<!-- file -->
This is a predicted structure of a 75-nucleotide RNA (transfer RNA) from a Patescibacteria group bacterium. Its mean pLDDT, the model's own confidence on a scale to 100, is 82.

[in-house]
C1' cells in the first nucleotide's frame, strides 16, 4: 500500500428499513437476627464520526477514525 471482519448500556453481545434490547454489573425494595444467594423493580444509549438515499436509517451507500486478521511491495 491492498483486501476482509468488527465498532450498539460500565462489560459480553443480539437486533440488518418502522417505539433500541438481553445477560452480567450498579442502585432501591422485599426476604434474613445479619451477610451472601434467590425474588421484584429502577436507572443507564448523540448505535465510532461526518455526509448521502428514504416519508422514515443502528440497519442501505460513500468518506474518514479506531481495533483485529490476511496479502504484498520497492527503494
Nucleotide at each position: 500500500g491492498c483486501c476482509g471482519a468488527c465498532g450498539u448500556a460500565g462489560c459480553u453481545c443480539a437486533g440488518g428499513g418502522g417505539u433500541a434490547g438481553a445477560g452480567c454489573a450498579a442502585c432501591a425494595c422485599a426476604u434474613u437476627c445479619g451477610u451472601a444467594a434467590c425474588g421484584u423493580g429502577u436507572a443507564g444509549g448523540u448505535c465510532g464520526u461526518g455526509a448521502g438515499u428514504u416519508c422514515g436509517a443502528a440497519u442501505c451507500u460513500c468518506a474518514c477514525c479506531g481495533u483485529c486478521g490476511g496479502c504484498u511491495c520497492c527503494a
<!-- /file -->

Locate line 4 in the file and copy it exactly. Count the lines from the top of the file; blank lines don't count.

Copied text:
Nucleotide at each position: 500500500g491492498c483486501c476482509g471482519a468488527c465498532g450498539u448500556a460500565g462489560c459480553u453481545c443480539a437486533g440488518g428499513g418502522g417505539u433500541a434490547g438481553a445477560g452480567c454489573a450498579a442502585c432501591a425494595c422485599a426476604u434474613u437476627c445479619g451477610u451472601a444467594a434467590c425474588g421484584u423493580g429502577u436507572a443507564g444509549g448523540u448505535c465510532g464520526u461526518g455526509a448521502g438515499u428514504u416519508c422514515g436509517a443502528a440497519u442501505c451507500u460513500c468518506a474518514c477514525c479506531g481495533u483485529c486478521g490476511g496479502c504484498u511491495c520497492c527503494a